The European Court of Human Rights has since ruled on cases concerning educational segregation in a number of other European countries. It has also ruled that pre-textual separate arrangements for Romani children based on language are also illegal, as is refusal to enroll or other forms of tolerated non-schooling. National courts have found other forms of separate educational arrangements for Roma also illegal. The European Commission has also taken legal action against European Union Member States for segregation of Roma in education. The European Handbook on Equality Data published by the European Commission recommends Member States to monitor the state of equality and non-discrimination by building national knowledge bases on equality and discrimination by collecting data.
An Equinet survey of its members in 2009 found that across the European Union, a high level of unequal treatment and exclusion of Roma and Traveller people exists. Roma and Travellers are deeply marginalised from social and economic life, which in many Member States is increased through stereotyping in the media and a negative culture within the police force. Particularly problematic areas in terms of discrimination are housing, accommodation, education and social services in the public sector and access to insurance, shops and a wide range of recreational and leisure services in the private sector.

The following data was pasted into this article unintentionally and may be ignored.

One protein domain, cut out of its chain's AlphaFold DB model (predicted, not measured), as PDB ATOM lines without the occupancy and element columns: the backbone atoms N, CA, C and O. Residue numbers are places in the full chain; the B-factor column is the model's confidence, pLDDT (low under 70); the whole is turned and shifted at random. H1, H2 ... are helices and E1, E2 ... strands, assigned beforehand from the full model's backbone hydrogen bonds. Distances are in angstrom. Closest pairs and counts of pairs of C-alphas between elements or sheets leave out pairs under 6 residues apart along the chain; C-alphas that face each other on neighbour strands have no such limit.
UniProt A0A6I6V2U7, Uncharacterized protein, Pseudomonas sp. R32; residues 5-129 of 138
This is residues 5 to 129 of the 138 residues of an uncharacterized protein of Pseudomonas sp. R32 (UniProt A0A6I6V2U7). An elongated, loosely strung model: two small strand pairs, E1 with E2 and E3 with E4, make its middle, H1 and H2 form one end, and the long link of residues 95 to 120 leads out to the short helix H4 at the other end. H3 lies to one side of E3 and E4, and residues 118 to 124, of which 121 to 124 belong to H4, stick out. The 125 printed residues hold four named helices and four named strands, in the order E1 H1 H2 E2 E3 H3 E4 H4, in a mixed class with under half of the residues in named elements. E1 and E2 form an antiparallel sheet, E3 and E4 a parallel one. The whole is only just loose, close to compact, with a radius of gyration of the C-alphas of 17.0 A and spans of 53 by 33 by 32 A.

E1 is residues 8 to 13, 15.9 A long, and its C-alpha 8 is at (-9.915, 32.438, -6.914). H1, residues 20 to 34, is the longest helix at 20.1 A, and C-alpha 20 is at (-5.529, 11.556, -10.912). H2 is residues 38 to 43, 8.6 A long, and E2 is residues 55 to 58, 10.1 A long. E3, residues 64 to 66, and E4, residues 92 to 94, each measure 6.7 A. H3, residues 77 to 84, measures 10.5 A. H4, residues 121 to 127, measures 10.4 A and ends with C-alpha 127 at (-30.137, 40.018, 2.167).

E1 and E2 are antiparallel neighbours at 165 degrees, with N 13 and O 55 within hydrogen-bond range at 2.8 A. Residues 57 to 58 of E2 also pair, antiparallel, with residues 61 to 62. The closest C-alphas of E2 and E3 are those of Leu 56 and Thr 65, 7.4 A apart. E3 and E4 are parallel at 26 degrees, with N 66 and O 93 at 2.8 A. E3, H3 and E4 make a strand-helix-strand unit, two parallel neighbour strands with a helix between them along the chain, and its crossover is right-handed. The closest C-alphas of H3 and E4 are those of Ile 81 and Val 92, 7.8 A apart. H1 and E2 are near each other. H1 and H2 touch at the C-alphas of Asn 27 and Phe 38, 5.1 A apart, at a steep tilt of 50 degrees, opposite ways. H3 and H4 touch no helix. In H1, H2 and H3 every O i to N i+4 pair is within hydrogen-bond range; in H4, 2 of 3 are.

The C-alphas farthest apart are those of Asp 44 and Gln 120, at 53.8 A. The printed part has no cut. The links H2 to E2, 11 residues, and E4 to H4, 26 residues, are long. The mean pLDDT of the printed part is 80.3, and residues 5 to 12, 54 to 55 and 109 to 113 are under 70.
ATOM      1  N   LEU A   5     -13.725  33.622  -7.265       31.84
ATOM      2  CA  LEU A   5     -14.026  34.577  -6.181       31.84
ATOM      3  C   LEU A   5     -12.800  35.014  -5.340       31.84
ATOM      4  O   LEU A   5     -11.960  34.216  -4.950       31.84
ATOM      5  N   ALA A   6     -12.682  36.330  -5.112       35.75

At the same time the majority of equality bodies have found that underreporting of discrimination is widespread, with reasons for this phenomenon including low levels of awareness of rights within the Roma and Traveller communities, time limits on the presentation of cases and issues of trust between the communities and the authorities.
Following the survey, an ad hoc initiative on Roma and Travellers was established with the aim of providing support to specialised equality bodies maximizing the impact of their work on the situation of Roma people. The initiative involved the exchange of information and networking between specialised equality bodies working on Roma issues, identifying the nature and extent of this work. A further output was the publication “Making equality legislation work for Roma and Travellers”.